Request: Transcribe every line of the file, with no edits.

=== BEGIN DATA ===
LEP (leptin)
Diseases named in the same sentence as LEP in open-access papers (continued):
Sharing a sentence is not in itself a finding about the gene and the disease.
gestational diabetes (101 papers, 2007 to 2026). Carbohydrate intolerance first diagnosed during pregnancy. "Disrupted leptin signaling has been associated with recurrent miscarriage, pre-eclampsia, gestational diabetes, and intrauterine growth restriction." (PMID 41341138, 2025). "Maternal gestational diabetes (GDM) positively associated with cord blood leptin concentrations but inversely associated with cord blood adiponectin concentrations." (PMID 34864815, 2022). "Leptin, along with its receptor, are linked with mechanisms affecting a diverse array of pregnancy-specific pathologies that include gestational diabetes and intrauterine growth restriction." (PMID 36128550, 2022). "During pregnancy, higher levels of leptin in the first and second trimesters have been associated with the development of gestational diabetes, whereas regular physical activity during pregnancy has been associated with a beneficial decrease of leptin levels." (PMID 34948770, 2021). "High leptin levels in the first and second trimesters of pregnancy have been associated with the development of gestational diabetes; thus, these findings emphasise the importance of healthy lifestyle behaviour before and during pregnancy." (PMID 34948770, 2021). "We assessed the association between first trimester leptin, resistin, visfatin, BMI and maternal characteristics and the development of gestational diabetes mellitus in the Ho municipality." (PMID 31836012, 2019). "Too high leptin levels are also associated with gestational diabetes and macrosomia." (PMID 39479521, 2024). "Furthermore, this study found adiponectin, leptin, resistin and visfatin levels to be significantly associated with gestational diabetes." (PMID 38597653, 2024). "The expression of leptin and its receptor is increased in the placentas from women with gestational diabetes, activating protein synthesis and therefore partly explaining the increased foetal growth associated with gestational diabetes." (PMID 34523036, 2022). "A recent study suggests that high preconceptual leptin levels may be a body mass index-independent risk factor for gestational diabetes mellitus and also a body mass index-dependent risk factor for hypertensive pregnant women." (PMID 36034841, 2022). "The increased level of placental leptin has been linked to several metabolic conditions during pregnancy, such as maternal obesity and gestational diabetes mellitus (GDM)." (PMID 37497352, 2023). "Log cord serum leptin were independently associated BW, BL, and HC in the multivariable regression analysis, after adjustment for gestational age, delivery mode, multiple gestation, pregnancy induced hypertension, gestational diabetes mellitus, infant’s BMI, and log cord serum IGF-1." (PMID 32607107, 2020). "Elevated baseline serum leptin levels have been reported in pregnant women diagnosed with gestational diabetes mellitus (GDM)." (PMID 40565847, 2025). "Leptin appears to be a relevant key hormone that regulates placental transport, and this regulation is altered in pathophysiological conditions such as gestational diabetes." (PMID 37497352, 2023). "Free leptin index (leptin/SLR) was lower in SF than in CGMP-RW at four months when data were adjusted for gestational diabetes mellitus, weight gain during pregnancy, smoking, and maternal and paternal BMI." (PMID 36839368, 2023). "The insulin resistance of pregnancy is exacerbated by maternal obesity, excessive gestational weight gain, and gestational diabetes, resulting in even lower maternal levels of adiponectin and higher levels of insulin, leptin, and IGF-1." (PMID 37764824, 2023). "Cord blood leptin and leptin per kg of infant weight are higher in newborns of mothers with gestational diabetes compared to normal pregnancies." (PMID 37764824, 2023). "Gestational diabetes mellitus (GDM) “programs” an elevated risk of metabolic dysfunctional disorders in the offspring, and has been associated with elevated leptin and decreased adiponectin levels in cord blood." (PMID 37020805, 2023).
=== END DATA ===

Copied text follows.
LEP (leptin)
Diseases named in the same sentence as LEP in open-access papers (continued):
Sharing a sentence is not in itself a finding about the gene and the disease.
gestational diabetes (101 papers, 2007 to 2026). Carbohydrate intolerance first diagnosed during pregnancy. "Disrupted leptin signaling has been associated with recurrent miscarriage, pre-eclampsia, gestational diabetes, and intrauterine growth restriction." (PMID 41341138, 2025). "Maternal gestational diabetes (GDM) positively associated with cord blood leptin concentrations but inversely associated with cord blood adiponectin concentrations." (PMID 34864815, 2022). "Leptin, along with its receptor, are linked with mechanisms affecting a diverse array of pregnancy-specific pathologies that include gestational diabetes and intrauterine growth restriction." (PMID 36128550, 2022). "During pregnancy, higher levels of leptin in the first and second trimesters have been associated with the development of gestational diabetes, whereas regular physical activity during pregnancy has been associated with a beneficial decrease of leptin levels." (PMID 34948770, 2021). "High leptin levels in the first and second trimesters of pregnancy have been associated with the development of gestational diabetes; thus, these findings emphasise the importance of healthy lifestyle behaviour before and during pregnancy." (PMID 34948770, 2021). "We assessed the association between first trimester leptin, resistin, visfatin, BMI and maternal characteristics and the development of gestational diabetes mellitus in the Ho municipality." (PMID 31836012, 2019). "Too high leptin levels are also associated with gestational diabetes and macrosomia." (PMID 39479521, 2024). "Furthermore, this study found adiponectin, leptin, resistin and visfatin levels to be significantly associated with gestational diabetes." (PMID 38597653, 2024). "The expression of leptin and its receptor is increased in the placentas from women with gestational diabetes, activating protein synthesis and therefore partly explaining the increased foetal growth associated with gestational diabetes." (PMID 34523036, 2022). "A recent study suggests that high preconceptual leptin levels may be a body mass index-independent risk factor for gestational diabetes mellitus and also a body mass index-dependent risk factor for hypertensive pregnant women." (PMID 36034841, 2022). "The increased level of placental leptin has been linked to several metabolic conditions during pregnancy, such as maternal obesity and gestational diabetes mellitus (GDM)." (PMID 37497352, 2023). "Log cord serum leptin were independently associated BW, BL, and HC in the multivariable regression analysis, after adjustment for gestational age, delivery mode, multiple gestation, pregnancy induced hypertension, gestational diabetes mellitus, infant’s BMI, and log cord serum IGF-1." (PMID 32607107, 2020). "Elevated baseline serum leptin levels have been reported in pregnant women diagnosed with gestational diabetes mellitus (GDM)." (PMID 40565847, 2025). "Leptin appears to be a relevant key hormone that regulates placental transport, and this regulation is altered in pathophysiological conditions such as gestational diabetes." (PMID 37497352, 2023). "Free leptin index (leptin/SLR) was lower in SF than in CGMP-RW at four months when data were adjusted for gestational diabetes mellitus, weight gain during pregnancy, smoking, and maternal and paternal BMI." (PMID 36839368, 2023). "The insulin resistance of pregnancy is exacerbated by maternal obesity, excessive gestational weight gain, and gestational diabetes, resulting in even lower maternal levels of adiponectin and higher levels of insulin, leptin, and IGF-1." (PMID 37764824, 2023). "Cord blood leptin and leptin per kg of infant weight are higher in newborns of mothers with gestational diabetes compared to normal pregnancies." (PMID 37764824, 2023). "Gestational diabetes mellitus (GDM) “programs” an elevated risk of metabolic dysfunctional disorders in the offspring, and has been associated with elevated leptin and decreased adiponectin levels in cord blood." (PMID 37020805, 2023).